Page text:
Saved by the Bell and other early 90s after-school programming strived to be the show about everything if Seinfeld was the show about nothing. From 1989 to 1993, the Bayside High gang of telegenic California teens tackled real issues such as drunk driving, oil spills, feminism, the first taste of adolescent mortality and, most notoriously, violence against caffeine pills.
Widely pitched sitcoms like this one, with their clumsy attempts to appeal to the youth, they lost touch with something like the fact in favor of a tidy half-hour simplicity. Jessie Spano may be stoned in one scene, but we all knew her tuning days were over by the end of the show. It was as simple as deciding not to use drugs.
– The Hollywood Reporter (@THR) January 19, 2021
The reboot craze has shown us that not every show is worth revisiting, especially if the reboot focuses on the characters from the original series (and the actors who play them). A show can just resume with the characters doing what they do later in life, adding a ‘next generation’ ensemble, or going meta. Saved By The Bell contains all three elements.
But how many of each will decide if it’s a viable show or just a series of meta-jokes. At The Max, which looks just like it did in the 1990s, there are jokes about how anyone can afford sit-down meals. Daisy even carries an old stone phone from the 1980s with her because her mother continues to hope she will use it to take nude photos of herself. While the story of the three Douglas students struggling to fit in is still worth a look, it’s a lot to digest.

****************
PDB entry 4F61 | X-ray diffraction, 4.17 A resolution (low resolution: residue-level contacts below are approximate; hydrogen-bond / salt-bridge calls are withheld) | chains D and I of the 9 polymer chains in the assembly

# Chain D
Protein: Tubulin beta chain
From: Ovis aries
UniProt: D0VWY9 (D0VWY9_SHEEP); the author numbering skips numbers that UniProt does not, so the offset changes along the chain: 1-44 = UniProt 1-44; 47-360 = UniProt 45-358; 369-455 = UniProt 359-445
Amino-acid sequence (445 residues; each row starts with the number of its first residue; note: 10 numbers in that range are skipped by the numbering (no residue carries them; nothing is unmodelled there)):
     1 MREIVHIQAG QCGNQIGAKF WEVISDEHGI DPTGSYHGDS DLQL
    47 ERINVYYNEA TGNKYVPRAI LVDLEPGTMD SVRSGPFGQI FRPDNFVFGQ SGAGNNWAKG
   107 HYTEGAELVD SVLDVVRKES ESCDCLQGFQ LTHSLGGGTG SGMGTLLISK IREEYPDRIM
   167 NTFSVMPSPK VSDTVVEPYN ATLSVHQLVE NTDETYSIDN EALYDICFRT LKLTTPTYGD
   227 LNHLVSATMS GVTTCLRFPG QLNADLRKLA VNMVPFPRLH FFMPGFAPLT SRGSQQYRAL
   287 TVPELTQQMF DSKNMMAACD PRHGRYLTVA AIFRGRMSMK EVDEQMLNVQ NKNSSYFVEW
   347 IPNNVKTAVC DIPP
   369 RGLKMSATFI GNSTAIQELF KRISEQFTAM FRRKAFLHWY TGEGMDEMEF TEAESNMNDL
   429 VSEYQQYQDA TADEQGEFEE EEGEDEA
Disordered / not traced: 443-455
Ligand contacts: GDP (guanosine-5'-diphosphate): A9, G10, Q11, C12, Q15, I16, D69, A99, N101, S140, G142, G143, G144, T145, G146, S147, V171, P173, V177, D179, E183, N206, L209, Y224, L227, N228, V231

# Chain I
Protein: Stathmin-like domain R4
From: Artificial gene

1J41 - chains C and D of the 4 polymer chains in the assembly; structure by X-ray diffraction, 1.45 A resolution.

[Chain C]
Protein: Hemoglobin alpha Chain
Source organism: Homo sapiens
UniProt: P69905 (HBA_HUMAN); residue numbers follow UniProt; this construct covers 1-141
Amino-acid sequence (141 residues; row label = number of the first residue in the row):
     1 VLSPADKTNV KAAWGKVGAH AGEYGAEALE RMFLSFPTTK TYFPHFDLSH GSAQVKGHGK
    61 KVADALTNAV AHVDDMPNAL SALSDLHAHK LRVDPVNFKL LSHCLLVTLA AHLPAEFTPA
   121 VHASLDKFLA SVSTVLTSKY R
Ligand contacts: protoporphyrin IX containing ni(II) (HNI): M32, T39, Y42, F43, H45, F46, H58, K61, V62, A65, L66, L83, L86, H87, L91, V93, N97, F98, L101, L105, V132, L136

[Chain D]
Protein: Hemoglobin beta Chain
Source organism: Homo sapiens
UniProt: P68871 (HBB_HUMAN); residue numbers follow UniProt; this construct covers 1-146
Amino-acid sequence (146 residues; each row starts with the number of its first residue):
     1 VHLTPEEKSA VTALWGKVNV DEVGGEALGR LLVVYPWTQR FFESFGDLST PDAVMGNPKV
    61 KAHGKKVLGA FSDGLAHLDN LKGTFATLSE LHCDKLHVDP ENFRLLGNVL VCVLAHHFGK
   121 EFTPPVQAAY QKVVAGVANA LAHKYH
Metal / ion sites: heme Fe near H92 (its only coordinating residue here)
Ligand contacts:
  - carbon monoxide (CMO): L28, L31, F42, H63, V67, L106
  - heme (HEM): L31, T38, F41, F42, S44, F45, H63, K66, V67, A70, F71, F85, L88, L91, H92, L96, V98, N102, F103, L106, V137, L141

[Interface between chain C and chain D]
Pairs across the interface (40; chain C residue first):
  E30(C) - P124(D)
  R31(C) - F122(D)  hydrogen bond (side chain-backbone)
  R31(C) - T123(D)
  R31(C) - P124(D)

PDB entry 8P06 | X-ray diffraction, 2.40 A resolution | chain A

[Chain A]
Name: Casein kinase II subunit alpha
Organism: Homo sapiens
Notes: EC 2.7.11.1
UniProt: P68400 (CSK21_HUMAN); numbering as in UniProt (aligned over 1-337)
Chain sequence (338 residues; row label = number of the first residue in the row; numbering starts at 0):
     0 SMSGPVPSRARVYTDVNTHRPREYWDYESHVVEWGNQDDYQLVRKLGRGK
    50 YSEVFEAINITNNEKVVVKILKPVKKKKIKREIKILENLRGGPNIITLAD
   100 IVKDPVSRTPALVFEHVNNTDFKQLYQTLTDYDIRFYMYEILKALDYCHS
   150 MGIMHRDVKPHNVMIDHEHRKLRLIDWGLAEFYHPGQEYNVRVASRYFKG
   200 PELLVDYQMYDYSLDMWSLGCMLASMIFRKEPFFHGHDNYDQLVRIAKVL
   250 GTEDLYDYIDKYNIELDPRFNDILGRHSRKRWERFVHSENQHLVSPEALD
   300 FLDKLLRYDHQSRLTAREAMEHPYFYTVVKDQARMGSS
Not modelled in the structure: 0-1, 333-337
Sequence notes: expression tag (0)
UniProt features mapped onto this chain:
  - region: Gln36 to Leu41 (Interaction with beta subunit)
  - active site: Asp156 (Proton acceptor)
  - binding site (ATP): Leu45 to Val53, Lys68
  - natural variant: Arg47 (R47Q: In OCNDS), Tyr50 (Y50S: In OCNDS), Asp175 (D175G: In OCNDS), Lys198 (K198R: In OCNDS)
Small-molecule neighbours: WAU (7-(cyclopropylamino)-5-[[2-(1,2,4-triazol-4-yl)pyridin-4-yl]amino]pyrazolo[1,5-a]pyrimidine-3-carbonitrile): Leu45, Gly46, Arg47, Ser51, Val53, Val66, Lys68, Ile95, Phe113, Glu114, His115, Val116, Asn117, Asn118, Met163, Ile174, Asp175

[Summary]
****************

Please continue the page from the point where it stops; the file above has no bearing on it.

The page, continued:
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The trick to making this reboot a success is to keep the metalness to a minimum. With contributions and fleeting references from Jessie and Slater, Wigfield and her writers wisely prefer to focus on the new party, yet their characters behave more in the now than looking back at their history. Higgins as Principal Toddman is a brilliant addition; he’s more knowledgeable than Director Belding, and he’s also one of the funniest people on the planet, which helps.
The reboot of Saved By The Bell makes the wise decision to focus on the current students at Bayside rather than the middle-aged versions of the characters who attended the school 30 years earlier. Yes, there will be some self-referential jokes in the show, but Wigfield has it under control so it doesn’t overshadow the rest of the series.